Buying a Puppy from a Reputable Breeder
Though this article refers to the American Kennel registry, the article provides valuable insight into screening a potential breeder when looking for your new canine companion. In the midst of ‘impulse buys’ during covid, it is important to remember when choosing to purchase a puppy, that you are doing so from a reputable breeder, and not just lining someone’s pockets who happens to have puppies.
“Adding a new member to your family is exciting! Taking the time to do the research on the breed and the breeder will help you set your family and your new dog up for success. You have decided on the breed that is right for your family, and you’ve decided to go with a breeder (rather than breed rescue). Congratulations! Next step: finding a reputable breeder.
The American Kennel Club (AKC) website provides a wealth of information on how to select and interview a breeder. It is a great resource, especially if you are planning on adopting a pure-breed dog or puppy. The AKC website provides a list of registered kennels. This should be the best first place to start the process of finding a registered breeder with a solid reputation. If the parents are registered with AKC and/or breed clubs, this is a key indicator of a reputable breeder.”
Tests Reputable Breeders Perform with Veterinarians
If you are looking for a pure-breed dog, educate yourself about the tests your dog should be tested for and ask the breeder about the parents’ results. If possible, and where appropriate based on age, also ask about any health tests or results for the dog you are considering. The results won’t necessarily cause you to change your mind about the dog you bring home, they may indicate lifestyle needs, potential future surgeries, or they may indicate an incredibly healthy dog. What the results actually show is that you have found a reputable breeder. In this case, a “good breeder” is defined as someone who cares about progressively improving their bloodline, and by extension, the breed itself. A “good breeder” cares about the dogs he or she is breeding, and they care about placing dogs in forever homes.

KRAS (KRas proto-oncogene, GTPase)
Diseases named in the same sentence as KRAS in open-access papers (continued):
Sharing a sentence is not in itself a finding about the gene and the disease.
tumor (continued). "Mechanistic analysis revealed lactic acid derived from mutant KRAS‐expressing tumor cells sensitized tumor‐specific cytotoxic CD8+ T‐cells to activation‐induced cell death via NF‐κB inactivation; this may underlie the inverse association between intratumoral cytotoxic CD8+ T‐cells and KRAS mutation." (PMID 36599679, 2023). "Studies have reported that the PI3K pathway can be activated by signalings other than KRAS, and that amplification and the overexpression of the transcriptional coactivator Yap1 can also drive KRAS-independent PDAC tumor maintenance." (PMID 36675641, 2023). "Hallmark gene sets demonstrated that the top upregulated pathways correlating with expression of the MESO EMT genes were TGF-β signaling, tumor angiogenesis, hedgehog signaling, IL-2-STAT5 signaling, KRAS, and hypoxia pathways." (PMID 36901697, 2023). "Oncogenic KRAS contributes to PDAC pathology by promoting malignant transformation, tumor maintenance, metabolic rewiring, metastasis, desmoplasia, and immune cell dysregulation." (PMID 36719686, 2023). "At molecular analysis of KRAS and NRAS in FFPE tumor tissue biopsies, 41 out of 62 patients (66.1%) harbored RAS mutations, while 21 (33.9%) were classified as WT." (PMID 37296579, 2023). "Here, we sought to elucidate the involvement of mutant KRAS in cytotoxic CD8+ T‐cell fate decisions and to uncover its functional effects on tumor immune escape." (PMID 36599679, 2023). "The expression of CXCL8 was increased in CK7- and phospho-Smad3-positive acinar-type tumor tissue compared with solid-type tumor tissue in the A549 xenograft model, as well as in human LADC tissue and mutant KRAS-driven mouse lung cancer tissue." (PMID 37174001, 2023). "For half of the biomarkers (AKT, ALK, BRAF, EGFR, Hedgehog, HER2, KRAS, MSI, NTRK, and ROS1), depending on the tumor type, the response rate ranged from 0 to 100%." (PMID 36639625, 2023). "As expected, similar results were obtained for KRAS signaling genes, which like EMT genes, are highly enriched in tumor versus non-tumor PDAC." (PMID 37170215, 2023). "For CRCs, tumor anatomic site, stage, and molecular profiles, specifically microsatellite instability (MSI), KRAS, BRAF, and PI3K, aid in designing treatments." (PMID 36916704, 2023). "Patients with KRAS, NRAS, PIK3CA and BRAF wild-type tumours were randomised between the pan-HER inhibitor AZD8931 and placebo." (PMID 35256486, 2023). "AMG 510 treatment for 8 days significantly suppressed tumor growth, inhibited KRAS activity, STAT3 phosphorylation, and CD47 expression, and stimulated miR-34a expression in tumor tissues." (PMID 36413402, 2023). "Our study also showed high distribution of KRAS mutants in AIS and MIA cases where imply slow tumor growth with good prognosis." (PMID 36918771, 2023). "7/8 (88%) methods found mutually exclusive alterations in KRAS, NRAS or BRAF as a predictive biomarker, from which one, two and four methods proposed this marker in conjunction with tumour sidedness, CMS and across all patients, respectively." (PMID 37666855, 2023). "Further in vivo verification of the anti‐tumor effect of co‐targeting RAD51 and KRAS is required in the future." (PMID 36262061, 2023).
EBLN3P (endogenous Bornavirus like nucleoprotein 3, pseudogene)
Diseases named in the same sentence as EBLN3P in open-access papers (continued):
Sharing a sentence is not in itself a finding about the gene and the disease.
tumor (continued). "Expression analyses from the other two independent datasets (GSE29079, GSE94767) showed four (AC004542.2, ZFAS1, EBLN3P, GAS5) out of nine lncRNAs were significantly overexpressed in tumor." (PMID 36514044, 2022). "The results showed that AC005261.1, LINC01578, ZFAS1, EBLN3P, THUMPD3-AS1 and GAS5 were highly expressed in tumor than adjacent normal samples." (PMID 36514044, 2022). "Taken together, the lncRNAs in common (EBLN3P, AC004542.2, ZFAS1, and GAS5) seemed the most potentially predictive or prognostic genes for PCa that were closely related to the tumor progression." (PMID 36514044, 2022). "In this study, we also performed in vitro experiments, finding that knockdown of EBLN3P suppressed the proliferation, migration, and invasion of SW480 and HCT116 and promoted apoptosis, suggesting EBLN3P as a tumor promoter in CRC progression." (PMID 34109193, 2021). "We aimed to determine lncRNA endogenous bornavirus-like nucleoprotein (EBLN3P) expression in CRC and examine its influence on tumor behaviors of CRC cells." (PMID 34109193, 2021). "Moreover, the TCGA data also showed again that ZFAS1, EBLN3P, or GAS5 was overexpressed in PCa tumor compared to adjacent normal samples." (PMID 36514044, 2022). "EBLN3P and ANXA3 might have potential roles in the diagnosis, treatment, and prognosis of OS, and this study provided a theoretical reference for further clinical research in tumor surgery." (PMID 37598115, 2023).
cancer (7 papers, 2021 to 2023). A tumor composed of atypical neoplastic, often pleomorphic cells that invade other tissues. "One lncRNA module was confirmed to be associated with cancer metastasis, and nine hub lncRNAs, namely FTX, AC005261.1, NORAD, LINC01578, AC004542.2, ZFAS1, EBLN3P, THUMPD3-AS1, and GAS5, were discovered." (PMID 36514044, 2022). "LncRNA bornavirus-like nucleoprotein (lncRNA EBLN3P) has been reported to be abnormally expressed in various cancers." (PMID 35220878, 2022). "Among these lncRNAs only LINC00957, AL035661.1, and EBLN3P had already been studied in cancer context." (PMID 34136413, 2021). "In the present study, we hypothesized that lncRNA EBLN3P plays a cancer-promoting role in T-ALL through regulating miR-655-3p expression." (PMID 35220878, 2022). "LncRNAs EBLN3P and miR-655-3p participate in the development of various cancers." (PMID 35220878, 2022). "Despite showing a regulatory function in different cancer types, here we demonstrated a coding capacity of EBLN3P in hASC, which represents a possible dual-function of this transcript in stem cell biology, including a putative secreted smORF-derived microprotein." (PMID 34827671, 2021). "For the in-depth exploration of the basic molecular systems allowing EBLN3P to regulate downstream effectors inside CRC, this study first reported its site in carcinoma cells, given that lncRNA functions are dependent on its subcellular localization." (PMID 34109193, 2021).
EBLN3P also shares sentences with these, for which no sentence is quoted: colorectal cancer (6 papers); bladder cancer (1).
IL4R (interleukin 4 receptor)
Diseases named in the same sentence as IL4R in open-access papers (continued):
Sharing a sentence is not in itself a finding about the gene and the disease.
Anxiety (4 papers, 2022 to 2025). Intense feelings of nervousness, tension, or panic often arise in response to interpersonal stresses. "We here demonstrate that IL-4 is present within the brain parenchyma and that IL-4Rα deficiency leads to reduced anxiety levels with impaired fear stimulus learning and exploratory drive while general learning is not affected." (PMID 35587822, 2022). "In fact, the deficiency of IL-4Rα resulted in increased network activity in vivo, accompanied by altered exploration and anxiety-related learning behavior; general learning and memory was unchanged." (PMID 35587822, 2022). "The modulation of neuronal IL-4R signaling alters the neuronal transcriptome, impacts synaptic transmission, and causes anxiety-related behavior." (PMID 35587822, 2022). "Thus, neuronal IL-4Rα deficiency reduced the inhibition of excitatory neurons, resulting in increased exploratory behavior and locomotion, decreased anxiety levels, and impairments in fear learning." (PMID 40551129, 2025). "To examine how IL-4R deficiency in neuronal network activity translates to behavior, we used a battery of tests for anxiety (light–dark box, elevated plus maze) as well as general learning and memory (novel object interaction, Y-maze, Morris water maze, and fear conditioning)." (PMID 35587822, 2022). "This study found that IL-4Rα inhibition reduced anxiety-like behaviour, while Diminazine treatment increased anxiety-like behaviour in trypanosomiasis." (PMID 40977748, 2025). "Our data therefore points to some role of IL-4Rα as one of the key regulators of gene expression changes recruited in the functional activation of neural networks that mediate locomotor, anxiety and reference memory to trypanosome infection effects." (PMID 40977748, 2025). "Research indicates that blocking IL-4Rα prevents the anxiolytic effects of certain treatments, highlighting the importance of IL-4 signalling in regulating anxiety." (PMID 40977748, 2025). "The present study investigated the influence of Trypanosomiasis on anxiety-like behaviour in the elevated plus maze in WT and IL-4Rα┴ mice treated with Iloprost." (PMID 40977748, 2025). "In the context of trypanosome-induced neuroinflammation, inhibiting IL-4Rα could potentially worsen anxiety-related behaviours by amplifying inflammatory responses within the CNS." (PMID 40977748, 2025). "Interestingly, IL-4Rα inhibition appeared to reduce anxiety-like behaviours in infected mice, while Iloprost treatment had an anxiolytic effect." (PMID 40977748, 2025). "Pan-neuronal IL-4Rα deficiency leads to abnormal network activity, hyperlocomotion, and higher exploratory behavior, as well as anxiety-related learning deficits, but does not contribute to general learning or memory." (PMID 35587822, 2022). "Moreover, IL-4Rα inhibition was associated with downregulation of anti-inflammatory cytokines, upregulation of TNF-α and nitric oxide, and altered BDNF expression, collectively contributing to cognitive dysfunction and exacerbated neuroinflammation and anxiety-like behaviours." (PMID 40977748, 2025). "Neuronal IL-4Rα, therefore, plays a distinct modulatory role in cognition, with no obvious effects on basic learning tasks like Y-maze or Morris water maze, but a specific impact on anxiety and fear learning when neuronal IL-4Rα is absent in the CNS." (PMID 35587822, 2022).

Is My Dog Competition-Worthy?
It’s TV Tuesday. The kids are asleep, and it’s just you and your favorite furry friend cuddled on the couch. As you flip through the channels, you pause on a show that’s highlighting dog competitions, and wonder, “Would my dog ever be able to do something like that? Is there really a lot to learn about competitive dog training? Maybe we should start.” If you’re seriously considering entering your dog in a show, know that you aren’t alone. Some shows and dog sports have thousands of competitors.
Do you want to learn what it takes to prepare a dog to compete athletically? Your dog’s breed, behaviors, age, and agility will all greatly affect whether or not he is an ideal participant. So, how do you choose whether to watch the shows on the television or be a part of the show yourself? These five factors will help you decide whether or not your dog is ready for the spotlight, and also tell you how to prepare for the big day.
Which Sport Should You Do With Your Dog? Take This Quick Quiz to Find Out!
Inspired to learn more about sports for dogs? Competing in canine sports together can improve your dog’s fitness level, sharpen his mental acuity, and improve his bond with you. And by competing in sports with your dog, you’ll see the same benefits. Take this 10-question quiz to determine which sport might be the best fit for you and your dog. On your marks, get set, go!
Joring With Your Dog
What is Joring? It is a Swedish word meaning ‘driving or pulling’. Most Dog Joring sports involve dogs doing the pulling but in the case of skijoring, horses are often involved for some really high speed Joring!. There are many dog Joring activities involving dogs in harness. Some are winter Joring sports, you would need snow for, and others that could be done on any reasonably smooth surface.
Many in North America call the Joring activities that do not involve snow, dryland or urban mushing.
I am including CaniCross under Joring here, which does not involve pulling a device with you on it, but rather both you and your dog running.
Winter Joring sports– requires snow or ice- Snow boardjoring, Skijoring and Kicksledding and Team Dogsledding
Seasonal Joring sports (spring,summer,fall)– Bikejoring, (kick) Scootering, Cross Country Skatejoring (Nordic X skatejoring) and Mountain Boardjoring